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TMCNet:  Electronic rebirth

[January 15, 2013]

Electronic rebirth

SEBRING, Jan 15, 2013 (Highlands Today - McClatchy-Tribune Information Services via COMTEX) -- So that old Dell finally gave up the ghost. What to do with a dead computer Highlands County schools calls Mike Floyd, who hands printers, monitors and televisions to the information systems department.

"They strip out all the parts they can reuse," Floyd said. If it can be rebuilt, it goes back into another classroom. Occasionally, an older CPU winds up in a computer science classroom, where students dissect to find out how electronics really work.

"Nothing goes in the trash," Floyd said. "It all gets recycled." What remains goes to Diversified Asset Recovery in Orlando.

DAR has the same zero-waste policy, said Jimmy Quinn, president of sales and biz development. "We always try to get things back in working order." What does work is resold on eBay or other Internet sites.

If a computer can't be resuscitated, though, its hard drive gets wiped according to Department of Defense standards.

Unfixable electronics are broken down into component parts, plastics in one bin, metals in another, electronics in a third.

"There's a lot more gold in old circuit boards," Quinn said. "In the old days, they used a lot more gold and silver." Electronics recycling is a $6 billion dollar market in the U.S., and that's projected to triple by 2015.

Wait until March, and Bob Diefendorf will schedule another electronics recycling day at the Recycling Department, 6000 Skipper Road. That way, e-waste will stay out of Highlands County landfill.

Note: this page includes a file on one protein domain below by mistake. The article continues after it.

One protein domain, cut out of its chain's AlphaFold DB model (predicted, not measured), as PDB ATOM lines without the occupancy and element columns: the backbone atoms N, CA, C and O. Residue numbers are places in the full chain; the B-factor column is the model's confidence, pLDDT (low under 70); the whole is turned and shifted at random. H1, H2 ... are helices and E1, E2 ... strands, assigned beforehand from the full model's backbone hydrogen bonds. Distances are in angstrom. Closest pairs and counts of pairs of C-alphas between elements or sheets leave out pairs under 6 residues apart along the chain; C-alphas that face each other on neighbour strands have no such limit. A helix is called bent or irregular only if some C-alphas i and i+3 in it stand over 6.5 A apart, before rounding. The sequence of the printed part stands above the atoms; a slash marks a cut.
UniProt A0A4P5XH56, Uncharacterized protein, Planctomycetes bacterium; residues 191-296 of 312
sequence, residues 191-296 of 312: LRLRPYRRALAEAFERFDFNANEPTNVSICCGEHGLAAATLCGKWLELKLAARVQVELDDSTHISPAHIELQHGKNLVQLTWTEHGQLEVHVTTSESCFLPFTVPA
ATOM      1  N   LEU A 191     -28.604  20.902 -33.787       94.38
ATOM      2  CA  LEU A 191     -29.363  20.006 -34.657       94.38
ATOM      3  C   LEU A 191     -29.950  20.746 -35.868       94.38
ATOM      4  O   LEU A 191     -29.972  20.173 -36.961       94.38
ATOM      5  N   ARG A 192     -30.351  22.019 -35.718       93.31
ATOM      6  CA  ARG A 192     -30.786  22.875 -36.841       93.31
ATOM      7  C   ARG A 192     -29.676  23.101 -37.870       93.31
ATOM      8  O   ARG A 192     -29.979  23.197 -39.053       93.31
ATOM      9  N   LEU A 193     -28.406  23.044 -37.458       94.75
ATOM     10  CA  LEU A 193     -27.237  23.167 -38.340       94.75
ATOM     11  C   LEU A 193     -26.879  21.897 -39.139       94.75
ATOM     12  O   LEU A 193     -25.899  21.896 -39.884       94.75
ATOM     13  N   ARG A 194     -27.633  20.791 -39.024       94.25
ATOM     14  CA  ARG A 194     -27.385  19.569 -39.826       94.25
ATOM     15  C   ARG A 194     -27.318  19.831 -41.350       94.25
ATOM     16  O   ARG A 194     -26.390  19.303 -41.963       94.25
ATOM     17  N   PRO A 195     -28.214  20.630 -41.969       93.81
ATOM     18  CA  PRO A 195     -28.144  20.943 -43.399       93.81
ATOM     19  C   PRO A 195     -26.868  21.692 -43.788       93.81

"We separate the chips and the hard drives," said Diefendorf, project manager for the Highlands County commissioners.

Batteries are recovered. Small items like electric razors and digital photo frames go in a bin. What is saved goes to Creative Recycling in Tampa.

"We don't want heavy metals to go in the landfill," Diefendorf said. In the past three years, the county has recycled 92 tons of e-waste.

Be sensible, Diefendorf advised. It may not be environmentally wise to waste a gallon of gas to recycle a baggie of alkaline batteries or a single electric pencil sharpener.

"Sometimes, people drive out here with a few gallons of old, dried up paint could have gone in the garbage. I guess it all comes down to education," Diefendorf said.

But back to that old Dell computer: recycling is a circle of life, death and rebirth. Quinn said metals and plastics are eventually resold to manufacturers, so when you're talking on that new 2015 iPhone, maybe you'll hear a familiar beep.

___ (c)2013 the Highlands Today (Sebring, Fla.) Visit the Highlands Today (Sebring, Fla.) at Distributed by MCT Information Services

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